Sen. Panfilo Lacson backed calls for increased police presence to avert further incidents of anti-Asian hate crimes in the United States.
The former police chief issued the call following the latest incident when a Filipina consular officer was verbally assaulted in New York.
He supported Consul General to New York Elmer Cato’s calls for increased police presence especially in the subways.
He also asked Filipinos to report hate crimes to the Consulate or via 911 if they witness or become victims themselves of such crimes.
“Based on accounts initially cited by Cato, there have been at least 14 hate incidents involving members of the Filipino community so far this year, counting the latest incident,” said Lacson.
When Lacson headed the Philippine National Police from 1999 to 2001, he ordered an increase in police visibility, particularly foot patrols — an action that helped decrease criminality, mainly due to the deterrent effect on criminals.
“Hate crimes and racism have no place anywhere. As Consul General Cato pointed out,” said Lacson.
He said the Filipino community can be part of the solution by reporting such incidents to the authorities for prompt action.
“This solution should be adopted by all Filipino communities abroad, not just in the US,” added Lacson, chair of the Committee on Foreign Affairs in the Commission on Appointments.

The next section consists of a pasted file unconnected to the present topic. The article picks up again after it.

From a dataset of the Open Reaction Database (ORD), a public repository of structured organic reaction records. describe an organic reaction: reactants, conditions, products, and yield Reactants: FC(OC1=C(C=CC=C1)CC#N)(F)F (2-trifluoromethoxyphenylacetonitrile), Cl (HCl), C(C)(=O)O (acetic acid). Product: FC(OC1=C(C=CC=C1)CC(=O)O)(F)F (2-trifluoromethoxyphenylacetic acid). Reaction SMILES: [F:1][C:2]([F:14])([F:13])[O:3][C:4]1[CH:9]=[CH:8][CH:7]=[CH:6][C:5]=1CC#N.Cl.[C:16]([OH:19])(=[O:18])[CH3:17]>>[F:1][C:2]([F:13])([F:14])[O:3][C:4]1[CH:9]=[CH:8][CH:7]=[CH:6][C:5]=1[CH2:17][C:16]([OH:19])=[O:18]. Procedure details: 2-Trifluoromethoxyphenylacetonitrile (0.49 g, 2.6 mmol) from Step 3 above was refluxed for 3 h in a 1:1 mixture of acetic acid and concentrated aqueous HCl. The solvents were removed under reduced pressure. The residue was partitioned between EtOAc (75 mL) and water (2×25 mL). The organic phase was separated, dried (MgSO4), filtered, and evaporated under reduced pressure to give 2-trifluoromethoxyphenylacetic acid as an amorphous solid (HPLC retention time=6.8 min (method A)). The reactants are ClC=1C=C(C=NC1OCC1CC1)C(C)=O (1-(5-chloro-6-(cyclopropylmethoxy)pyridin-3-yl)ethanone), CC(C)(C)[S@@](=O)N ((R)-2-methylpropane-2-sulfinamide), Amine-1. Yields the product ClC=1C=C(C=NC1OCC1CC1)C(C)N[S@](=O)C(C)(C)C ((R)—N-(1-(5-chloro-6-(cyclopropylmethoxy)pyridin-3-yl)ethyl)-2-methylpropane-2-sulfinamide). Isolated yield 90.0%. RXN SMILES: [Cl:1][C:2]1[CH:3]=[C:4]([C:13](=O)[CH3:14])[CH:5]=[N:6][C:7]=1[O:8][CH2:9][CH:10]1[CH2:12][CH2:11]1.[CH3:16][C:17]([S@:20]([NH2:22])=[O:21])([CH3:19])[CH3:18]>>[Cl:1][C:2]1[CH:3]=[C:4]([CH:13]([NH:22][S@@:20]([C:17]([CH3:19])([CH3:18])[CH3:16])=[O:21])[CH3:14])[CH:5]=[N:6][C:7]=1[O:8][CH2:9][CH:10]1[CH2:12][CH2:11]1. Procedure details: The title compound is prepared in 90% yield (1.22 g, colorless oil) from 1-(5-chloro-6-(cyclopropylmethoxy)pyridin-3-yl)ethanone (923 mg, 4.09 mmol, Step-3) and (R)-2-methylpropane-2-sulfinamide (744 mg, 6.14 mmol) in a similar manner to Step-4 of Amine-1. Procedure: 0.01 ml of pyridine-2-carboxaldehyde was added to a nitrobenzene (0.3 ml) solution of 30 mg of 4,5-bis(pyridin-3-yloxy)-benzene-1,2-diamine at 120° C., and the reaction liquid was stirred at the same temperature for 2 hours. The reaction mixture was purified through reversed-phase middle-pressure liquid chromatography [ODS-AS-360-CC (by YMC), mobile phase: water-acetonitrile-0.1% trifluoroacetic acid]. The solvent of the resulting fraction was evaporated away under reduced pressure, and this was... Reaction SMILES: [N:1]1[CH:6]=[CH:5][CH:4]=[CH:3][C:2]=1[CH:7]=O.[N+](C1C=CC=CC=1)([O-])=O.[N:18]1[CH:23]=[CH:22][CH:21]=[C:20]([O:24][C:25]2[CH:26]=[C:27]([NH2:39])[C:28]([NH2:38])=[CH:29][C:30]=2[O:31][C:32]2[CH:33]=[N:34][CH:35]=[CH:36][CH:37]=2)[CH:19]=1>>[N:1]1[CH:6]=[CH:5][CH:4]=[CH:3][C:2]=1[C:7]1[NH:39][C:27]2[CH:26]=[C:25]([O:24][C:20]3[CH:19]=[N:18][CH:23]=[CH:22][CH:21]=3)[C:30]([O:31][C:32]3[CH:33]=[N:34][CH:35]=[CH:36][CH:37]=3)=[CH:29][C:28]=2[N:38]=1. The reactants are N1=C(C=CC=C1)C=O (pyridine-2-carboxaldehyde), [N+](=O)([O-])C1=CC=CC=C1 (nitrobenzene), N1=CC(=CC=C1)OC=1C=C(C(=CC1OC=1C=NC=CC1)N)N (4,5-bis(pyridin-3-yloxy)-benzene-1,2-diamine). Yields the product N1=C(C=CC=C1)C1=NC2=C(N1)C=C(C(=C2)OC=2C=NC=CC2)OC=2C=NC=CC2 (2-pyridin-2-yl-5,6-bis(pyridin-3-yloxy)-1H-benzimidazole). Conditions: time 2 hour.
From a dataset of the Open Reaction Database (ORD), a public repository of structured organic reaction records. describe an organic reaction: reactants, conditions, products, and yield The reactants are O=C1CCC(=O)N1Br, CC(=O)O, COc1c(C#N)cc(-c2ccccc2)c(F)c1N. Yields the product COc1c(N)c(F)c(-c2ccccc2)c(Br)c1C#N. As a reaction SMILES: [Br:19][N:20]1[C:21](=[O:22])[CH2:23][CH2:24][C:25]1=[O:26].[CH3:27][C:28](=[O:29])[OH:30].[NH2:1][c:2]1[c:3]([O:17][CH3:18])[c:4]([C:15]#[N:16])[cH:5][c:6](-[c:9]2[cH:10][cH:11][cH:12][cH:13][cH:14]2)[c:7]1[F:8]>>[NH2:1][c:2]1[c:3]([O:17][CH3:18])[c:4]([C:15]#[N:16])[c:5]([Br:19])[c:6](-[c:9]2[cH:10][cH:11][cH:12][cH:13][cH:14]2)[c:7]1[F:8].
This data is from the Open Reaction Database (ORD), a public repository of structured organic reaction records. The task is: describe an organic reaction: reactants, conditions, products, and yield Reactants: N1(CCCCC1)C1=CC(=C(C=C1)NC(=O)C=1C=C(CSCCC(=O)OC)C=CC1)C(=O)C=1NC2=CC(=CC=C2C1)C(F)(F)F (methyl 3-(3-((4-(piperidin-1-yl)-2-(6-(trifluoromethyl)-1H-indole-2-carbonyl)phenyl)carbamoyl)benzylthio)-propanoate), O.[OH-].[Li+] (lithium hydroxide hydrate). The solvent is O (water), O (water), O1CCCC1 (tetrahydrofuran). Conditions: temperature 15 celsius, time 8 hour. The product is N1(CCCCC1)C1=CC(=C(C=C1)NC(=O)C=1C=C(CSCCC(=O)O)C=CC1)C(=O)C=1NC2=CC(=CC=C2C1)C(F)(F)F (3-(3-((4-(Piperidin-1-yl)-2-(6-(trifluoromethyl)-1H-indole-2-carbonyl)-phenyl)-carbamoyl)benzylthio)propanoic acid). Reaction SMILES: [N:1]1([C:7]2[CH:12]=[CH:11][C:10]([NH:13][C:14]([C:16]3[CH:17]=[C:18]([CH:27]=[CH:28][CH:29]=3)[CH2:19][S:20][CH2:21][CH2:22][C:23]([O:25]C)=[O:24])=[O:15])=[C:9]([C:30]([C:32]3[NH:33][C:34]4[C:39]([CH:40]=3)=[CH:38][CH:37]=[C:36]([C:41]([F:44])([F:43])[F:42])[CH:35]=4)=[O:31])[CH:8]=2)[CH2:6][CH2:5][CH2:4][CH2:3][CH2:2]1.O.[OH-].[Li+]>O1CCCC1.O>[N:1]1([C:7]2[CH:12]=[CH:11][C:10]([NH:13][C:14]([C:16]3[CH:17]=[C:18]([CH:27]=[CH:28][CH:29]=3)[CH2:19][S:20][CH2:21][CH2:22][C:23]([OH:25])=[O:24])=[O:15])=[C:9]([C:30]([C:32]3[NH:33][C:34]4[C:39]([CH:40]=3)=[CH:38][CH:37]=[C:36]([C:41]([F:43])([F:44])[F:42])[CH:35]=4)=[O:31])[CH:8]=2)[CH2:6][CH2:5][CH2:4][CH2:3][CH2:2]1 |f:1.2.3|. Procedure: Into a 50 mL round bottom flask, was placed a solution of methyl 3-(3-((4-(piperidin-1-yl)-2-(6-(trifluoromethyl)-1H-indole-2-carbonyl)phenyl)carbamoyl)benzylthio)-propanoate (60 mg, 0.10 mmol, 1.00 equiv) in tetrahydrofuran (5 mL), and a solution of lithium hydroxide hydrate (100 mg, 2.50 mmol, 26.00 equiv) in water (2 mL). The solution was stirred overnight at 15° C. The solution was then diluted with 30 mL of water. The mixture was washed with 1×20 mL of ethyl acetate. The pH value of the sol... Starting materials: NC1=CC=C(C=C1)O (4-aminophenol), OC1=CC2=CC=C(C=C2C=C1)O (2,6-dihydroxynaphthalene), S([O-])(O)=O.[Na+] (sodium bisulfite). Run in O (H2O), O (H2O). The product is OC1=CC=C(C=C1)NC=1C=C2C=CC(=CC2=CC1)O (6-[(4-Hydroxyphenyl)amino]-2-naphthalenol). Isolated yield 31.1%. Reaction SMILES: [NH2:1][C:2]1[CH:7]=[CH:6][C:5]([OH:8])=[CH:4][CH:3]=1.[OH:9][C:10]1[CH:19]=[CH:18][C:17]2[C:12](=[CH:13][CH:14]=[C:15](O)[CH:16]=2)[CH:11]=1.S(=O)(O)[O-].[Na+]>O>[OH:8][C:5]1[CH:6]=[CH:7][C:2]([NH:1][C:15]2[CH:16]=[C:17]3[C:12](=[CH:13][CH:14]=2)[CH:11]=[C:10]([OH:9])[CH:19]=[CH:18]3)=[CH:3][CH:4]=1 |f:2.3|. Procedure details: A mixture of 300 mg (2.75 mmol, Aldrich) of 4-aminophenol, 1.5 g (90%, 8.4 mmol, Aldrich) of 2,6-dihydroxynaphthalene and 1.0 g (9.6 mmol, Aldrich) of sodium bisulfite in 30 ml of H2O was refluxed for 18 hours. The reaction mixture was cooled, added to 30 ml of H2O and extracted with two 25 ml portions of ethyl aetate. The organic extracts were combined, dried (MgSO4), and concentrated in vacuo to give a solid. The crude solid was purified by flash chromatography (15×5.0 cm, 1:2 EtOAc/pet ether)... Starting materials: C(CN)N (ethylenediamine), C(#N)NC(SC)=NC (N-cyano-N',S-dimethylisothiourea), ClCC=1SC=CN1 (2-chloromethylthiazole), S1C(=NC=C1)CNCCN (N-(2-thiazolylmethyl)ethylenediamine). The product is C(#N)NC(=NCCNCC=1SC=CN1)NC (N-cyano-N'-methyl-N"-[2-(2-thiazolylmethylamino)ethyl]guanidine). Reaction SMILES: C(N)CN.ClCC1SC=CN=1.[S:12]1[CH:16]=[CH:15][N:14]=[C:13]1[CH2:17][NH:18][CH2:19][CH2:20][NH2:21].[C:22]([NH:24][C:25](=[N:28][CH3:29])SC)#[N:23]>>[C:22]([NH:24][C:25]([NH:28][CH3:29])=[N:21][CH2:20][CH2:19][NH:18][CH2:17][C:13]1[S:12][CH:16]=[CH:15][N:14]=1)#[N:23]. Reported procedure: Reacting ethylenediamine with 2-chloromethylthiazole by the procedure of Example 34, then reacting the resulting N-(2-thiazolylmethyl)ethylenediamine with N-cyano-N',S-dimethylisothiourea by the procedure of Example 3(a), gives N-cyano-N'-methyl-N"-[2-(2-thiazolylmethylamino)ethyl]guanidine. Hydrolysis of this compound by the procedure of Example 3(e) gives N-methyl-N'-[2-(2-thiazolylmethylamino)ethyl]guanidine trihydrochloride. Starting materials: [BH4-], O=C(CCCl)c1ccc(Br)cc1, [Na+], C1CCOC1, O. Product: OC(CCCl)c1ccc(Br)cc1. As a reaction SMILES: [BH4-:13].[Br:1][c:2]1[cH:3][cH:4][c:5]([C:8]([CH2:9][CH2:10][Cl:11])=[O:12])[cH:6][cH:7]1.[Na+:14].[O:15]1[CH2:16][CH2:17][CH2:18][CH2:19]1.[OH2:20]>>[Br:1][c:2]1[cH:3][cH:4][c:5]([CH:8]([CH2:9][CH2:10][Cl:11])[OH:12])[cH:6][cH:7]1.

Cato said the latest hate incident involved a colleague at the Philippine Consulate General in New York, who was verbally assaulted while aboard the B train on her way to the Consulate. The incident was reported to city police.
“The unlucky Filipina diplomat must have encountered a reincarnated barbaric tyrant in that train,” Lacson said of the latest incident on his Twitter account.
But Cato also said a few days earlier, a member of the Filipino community was assaulted and injured in a subway platform in New York City.
A few months back, another Filipino got his face slashed in another hate-crime incident in the subway.
“Consul General Cato must urge the New York police to leave no stone unturned to identify and charge the person or persons responsible.”
“There must be closed-circuit television (CCTV) footage available somewhere,” Lacson added.